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How an olive saved American Airlines $40,000

So.. on the spot, it might make you smile.. how is it possible that a company can save tens of thousands of dollars with "an olive"? The technique used is surprisingly effective as well as simple.

Do you know the story of the olive that saved American Airlines tens of thousands of dollars?

In 1987, the CEO of American Airlines, Robert Crandall, in order to optimize the costs of the company decided to remove a single olive from the salads served in the first class. That action allowed the company to save about $ 100,000 per year at the current value!

But how is it possible that he managed to achieve such an amazing result with such a seemingly small change?

The choice was determined following a study (on the leftovers in the trays) which showed that 72% of passengers did not eat all the olives in the salad. According to the data, American Airlines paid for the salads in relation to the number of ingredients they contained: up to 4 it cost them 60 cents, from 5 to 8 it cost them 80 cents. And olives were precisely that 5th ingredient that raised the price of salads by a third.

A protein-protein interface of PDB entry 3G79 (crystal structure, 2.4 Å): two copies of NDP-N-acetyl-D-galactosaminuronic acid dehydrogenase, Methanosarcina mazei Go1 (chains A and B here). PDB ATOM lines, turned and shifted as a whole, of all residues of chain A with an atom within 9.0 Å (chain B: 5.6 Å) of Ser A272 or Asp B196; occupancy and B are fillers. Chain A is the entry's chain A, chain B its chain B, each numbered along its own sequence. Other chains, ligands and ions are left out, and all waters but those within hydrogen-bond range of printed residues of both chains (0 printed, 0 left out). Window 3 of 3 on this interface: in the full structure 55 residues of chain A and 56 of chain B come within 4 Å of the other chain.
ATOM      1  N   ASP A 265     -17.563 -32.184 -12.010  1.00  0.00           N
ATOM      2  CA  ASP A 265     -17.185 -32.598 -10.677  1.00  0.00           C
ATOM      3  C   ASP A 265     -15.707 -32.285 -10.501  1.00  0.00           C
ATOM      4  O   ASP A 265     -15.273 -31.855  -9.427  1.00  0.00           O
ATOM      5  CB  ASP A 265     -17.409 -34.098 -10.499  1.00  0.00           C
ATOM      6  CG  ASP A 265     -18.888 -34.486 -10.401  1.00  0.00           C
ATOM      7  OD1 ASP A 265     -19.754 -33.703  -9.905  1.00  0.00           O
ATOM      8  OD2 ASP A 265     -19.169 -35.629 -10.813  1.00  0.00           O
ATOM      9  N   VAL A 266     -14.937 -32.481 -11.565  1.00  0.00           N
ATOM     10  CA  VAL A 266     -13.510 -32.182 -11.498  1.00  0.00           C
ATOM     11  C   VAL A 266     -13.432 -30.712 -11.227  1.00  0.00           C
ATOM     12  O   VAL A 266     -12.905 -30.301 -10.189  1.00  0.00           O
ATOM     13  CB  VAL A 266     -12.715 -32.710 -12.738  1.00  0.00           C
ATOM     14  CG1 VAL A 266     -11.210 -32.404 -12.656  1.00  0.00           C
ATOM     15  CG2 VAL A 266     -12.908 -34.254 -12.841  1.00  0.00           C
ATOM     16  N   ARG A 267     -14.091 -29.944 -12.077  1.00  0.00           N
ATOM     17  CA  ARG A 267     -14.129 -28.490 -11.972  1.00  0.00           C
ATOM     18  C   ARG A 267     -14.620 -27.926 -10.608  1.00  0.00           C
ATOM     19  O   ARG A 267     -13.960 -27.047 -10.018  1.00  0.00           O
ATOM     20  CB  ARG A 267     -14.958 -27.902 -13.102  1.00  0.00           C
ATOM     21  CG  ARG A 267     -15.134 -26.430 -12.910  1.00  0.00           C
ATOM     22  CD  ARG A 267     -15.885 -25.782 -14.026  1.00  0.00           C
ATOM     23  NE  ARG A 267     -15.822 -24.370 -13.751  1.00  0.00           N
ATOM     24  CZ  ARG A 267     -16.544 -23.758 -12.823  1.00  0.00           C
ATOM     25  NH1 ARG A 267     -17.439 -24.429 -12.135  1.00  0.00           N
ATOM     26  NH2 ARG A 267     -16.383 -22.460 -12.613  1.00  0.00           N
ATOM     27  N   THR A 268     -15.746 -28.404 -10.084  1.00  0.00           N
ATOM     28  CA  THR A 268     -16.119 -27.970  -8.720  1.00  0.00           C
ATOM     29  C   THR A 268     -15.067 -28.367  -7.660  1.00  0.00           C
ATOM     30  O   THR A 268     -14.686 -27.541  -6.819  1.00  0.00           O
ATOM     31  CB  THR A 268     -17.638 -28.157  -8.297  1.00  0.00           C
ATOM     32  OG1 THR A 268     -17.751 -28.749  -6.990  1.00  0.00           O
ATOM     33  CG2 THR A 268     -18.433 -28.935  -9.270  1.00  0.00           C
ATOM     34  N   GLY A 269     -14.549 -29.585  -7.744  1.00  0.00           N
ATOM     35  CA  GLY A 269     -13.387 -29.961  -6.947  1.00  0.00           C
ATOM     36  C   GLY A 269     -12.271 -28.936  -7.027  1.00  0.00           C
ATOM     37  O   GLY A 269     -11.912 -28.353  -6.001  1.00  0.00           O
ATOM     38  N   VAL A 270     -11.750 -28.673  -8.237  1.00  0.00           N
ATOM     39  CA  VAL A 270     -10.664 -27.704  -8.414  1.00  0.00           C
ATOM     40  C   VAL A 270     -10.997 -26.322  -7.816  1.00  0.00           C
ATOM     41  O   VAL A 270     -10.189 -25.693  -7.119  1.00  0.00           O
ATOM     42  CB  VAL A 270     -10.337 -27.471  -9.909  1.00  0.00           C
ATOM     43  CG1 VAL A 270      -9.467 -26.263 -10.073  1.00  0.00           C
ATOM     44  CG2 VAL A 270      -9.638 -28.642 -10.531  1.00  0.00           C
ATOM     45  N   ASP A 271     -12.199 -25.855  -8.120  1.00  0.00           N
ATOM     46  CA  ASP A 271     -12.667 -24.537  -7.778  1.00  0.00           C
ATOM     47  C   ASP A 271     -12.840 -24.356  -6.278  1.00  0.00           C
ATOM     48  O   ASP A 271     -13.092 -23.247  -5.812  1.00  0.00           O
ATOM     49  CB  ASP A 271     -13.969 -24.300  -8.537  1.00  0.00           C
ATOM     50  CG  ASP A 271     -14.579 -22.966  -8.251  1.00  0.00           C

At this point, multiplying those 20 cents by the thousands of salads that were served each year by the company, the 100.000$ mentioned earlier has a meaning. 20 cents per meal is certainly a greater saving than a single olive, normally indicated with a cost 10 times lower, and the proportions in the end can return.

The key message we want to pass with this story is that even a microscopic optimization, when applied to large numbers or long periods of time, can lead to substantial savings.

For some time now, large companies have understood how advantageous it is to apply this kind of thinking. How multinationals can benefit from this principle, so do we as individuals in everyday life. For example, replacing a halogen bulb with a LED one, turning off the light in rooms where you are not at the moment, using a warm sweater at home rather than keeping the heating level high.


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